I brought it up with TheScott the other night after one of Miss Precious’s insistent graces. We talked about taking turns leading prayer, and maybe that’s what we’ll do. I usually give my thanks while cooking instead of before eating, so we could also do it that way – one prayer with the preparation and one with the serving. Does anybody else do this, or has praying together before meals gone the way of Christmas, Easter, and the dodo? What other ways do you incorporate your religious diversity into your household? I’d love advice and stories!

I’ve also been thinking about Catholic Christening and a Heathen Naming Ceremony. TheScott and I have talked about having both once our children are fully adopted (provided they aren’t for some reason radically opposed or already baptized, which according to Scott’s faith means they can’t be baptized again). I’m excited but nervous about a Christening. I will not tell lies in front of an altar (I try hard not to tell lies in general, but I feel extra morally squiggy in a religious institution in front of a deity). I’d like to participate, but I know most baptism services require the parents to renounce sin, state their exclusive faith in the Christian Trinity and promise to raise the child in the faith. I won’t be able to make these ceremonial promises in good conscience, and I don’t know how that will affect things. I suppose I should cease worrying about that until it happens. Regardless, I am looking forward to the ceremony. They’re beautiful, and I know how much it will mean to the family.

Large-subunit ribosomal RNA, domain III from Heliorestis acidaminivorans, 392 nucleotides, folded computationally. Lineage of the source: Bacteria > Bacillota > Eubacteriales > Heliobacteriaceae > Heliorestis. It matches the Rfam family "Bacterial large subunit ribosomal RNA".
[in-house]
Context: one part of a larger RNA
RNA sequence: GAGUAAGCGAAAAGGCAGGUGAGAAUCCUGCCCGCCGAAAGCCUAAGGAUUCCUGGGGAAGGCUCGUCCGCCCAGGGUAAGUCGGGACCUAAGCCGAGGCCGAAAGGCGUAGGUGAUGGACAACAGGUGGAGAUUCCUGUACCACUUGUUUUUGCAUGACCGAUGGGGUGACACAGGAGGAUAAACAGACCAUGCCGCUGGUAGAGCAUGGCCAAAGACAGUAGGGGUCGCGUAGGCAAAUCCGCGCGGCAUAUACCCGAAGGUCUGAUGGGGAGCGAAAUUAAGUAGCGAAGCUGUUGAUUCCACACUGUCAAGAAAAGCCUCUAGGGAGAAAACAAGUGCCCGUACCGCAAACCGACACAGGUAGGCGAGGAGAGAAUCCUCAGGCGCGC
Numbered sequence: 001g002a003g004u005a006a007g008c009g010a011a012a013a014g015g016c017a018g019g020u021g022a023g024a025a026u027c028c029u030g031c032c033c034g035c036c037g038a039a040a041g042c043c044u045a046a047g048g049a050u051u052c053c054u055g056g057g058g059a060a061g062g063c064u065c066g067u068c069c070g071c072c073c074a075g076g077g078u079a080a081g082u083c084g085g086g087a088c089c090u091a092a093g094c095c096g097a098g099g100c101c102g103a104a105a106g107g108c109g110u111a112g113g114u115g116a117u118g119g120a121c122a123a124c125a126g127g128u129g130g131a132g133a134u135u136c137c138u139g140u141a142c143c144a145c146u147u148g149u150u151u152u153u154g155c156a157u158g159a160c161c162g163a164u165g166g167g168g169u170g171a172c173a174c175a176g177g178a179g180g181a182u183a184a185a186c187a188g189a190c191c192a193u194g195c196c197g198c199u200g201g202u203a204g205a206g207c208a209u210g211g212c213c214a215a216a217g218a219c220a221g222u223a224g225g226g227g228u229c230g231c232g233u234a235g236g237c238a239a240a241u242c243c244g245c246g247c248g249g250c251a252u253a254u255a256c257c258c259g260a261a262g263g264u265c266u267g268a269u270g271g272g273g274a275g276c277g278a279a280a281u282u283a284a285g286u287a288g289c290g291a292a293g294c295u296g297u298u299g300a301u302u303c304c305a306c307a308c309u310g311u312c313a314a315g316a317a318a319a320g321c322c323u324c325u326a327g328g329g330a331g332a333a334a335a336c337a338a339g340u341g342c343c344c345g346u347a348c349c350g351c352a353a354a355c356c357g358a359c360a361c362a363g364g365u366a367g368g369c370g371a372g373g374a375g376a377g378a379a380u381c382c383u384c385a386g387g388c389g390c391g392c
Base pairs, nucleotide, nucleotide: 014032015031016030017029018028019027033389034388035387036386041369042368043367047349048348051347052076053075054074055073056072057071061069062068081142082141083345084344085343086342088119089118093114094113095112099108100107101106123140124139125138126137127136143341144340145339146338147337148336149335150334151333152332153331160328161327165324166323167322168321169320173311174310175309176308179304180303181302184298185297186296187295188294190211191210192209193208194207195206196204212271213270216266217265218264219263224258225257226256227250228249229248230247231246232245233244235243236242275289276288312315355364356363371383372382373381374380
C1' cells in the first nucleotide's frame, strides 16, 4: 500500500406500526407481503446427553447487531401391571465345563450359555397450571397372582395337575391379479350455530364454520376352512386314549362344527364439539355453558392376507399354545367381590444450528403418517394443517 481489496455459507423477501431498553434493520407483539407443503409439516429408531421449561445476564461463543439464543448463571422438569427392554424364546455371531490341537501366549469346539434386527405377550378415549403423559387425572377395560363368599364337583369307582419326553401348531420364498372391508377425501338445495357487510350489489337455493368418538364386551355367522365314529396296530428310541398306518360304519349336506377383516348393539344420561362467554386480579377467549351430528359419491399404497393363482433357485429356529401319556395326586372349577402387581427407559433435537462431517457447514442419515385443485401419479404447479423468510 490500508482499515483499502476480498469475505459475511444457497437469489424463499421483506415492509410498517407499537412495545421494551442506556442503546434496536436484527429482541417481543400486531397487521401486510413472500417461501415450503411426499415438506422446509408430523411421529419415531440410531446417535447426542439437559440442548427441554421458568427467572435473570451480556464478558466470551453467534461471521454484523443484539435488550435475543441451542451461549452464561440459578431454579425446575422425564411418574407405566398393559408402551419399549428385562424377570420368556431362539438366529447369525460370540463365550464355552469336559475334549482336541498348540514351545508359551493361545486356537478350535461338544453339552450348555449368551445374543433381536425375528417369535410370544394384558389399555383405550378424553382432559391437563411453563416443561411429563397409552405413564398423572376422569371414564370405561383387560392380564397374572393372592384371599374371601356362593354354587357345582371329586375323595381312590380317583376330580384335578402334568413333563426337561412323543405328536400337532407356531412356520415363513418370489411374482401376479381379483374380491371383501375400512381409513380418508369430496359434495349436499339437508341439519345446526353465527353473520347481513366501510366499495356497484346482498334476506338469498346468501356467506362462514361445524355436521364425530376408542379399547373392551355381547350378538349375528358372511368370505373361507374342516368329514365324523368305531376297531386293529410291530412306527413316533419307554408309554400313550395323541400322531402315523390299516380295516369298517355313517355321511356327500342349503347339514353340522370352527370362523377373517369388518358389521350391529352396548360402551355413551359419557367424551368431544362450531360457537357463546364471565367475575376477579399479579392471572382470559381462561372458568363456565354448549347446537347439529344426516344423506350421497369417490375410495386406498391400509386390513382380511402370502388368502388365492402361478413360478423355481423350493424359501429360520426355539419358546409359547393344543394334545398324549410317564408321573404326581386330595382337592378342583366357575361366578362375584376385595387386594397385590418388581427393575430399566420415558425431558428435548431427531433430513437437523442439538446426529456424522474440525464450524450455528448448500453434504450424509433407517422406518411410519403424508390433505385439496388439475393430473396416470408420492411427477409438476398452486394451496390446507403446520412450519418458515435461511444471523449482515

The Naming Ceremony is the Heathen “welcome to the family” ritual that is traditionally done nine days after a child is born, but (my understanding is) it can also be done to welcome an adopted child into the hereditary line. The ritual gives a child access to the family ancestry and spiritually binds their orlog (personal wyrd) to the rest of the family’s. This is very important to me because ancestor veneration is an important part of Heathenry as are circles of frith, and this is the ceremony that spiritually links a family together.** Not that a family can’t be linked without one of these (just like a couple can be married as long as they sign paperwork in a courthouse; a ceremony isn’t needed), but I think the children would like it as a ritual way of saying, “hey, we’re real.” I know I would. But then I worry about who to invite. Obviously our friends, and my parents and sister know I’m Heathen, so we’ll invite them. The rest of my family doesn’t, so I guess I can’t include them, which makes me sad, but reality is what it is. I’m not sure if TheScott’s parents know or not. I’d like to include them, but I don’t want to create hard feelings. Scott and I will figure that out together.